Move to raise funds for unification shot down
The ministry proposed a bill to revise the current inter-Korean cooperation funds law in order to allot a certain amount of the state’s reserved budget annually to raise special funds for reunification.
However, at a meeting held by the National Assembly’s Foreign Affairs, Trade and Unification Committee, all opposition lawmakers exercised their right of veto on discussing the matter, leading the committee to halt talks on the issue.
A group of ruling lawmakers stressed the importance of the funds. Yoo Ki-june, a lawmaker of the ruling Saenuri Party, said “There’s already a public consensus on the need for preparing for unification by raising funds.”
But opposition Democratic United Party lawmaker Kim Dong-cheol protested, saying “It’s not the right time to talk about unification funds.”
Park Joo-sun, a DUP lawmaker, added, “if we allow the ministry to raise the funds, it will mean we forgive the Lee Myung-bak administration, which froze inter-Korean relations.”
Lawmakers have clashed with each other over raising money for unification, which many historians and analysts say would cost billions of dollars.
While ruling party lawmakers say that the nation should prepare for reunification, opposition lawmakers respond by saying raising funds could be seen as an attempt to absorb North Korea, provoking the reclusive regime in the midst of a sensitive transition period.
Some also raise questions on the transparency of managing the funds.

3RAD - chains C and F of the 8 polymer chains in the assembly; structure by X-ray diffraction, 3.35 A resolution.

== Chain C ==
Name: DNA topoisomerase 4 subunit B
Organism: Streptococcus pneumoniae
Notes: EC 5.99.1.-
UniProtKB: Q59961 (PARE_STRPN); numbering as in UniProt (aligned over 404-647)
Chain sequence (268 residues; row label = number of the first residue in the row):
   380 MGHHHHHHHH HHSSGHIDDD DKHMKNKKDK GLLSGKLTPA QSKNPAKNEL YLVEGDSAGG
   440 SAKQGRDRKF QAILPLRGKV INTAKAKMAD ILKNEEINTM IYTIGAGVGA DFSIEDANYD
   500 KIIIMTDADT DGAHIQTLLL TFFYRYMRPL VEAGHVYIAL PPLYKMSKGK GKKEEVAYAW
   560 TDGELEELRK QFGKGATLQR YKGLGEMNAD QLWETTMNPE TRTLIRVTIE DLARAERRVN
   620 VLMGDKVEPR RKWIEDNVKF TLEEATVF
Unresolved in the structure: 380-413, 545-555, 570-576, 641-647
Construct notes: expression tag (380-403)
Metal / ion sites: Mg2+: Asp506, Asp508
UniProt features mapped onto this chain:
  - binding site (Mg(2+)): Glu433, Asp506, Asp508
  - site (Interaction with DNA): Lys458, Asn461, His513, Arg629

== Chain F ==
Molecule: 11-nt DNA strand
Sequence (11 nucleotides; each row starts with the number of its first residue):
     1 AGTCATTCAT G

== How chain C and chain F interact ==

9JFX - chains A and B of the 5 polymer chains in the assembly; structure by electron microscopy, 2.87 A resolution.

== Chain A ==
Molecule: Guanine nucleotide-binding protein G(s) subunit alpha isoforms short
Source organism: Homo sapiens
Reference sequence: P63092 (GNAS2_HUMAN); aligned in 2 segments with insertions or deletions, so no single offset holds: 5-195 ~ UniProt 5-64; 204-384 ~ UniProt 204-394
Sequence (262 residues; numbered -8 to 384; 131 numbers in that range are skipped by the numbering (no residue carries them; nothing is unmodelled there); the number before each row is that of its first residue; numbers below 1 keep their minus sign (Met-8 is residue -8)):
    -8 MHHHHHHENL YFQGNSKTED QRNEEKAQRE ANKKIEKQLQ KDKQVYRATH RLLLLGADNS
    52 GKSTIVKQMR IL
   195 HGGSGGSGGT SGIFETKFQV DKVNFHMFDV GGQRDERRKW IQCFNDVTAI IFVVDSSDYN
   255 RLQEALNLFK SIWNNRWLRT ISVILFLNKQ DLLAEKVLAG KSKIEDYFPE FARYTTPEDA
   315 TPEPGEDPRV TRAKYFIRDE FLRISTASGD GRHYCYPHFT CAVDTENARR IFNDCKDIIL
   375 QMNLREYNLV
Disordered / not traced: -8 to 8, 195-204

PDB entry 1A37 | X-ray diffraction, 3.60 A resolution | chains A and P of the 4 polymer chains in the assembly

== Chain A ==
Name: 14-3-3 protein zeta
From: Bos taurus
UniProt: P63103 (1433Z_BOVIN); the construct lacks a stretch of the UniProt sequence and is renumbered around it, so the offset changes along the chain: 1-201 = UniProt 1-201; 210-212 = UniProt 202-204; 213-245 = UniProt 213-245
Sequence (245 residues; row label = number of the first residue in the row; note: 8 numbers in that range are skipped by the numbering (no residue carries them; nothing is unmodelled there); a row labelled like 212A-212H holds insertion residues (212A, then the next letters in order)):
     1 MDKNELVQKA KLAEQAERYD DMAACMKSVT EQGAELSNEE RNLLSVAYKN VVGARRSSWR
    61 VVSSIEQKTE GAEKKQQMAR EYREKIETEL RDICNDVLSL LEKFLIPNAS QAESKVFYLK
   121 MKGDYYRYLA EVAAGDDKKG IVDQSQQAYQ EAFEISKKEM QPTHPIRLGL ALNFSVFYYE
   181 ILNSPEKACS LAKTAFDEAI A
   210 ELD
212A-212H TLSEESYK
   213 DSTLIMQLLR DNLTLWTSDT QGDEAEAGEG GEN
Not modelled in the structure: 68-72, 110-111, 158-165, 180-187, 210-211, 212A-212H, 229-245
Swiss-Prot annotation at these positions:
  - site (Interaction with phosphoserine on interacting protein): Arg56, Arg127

Unification Minister Yu Woo-ik announced in November 2011 that he would launch a so-called “unification jar,” in which a certain amount of the state’s reserved budget would be saved annually to raise a total of 55 trillion won ($49 billion) over the next two decades.
To do this, Yu said that the current inter-Korean cooperation funds law should be revised.
President Lee Myung-bak proposed levying a unification tax in 2010, but it fizzled out due to the opposition of lawmakers.
Instead, the government launched the inter-Korean cooperation funds law, which allots 1 trillion won of the state budget for boosting relations with North Korea.
But, due to the stalled relations with the North in the wake of the warship Cheonan’s sinking and the shelling of Yeonpyeong Island, the funds remain almost unspent.
Unification Ministry officials expressed their disappointment toward the scrapped bill.
“Preparing for the aftermath of unification is a different issue from stalled inter-Korean relations,” a ministry official told the JoongAng Ilbo.
“We feel sorry for connecting the issue with judging the current administration’s policies against the North,” the official added.
By Kim Su-jeong, Kim Hee-jin [firstname.lastname@example.org]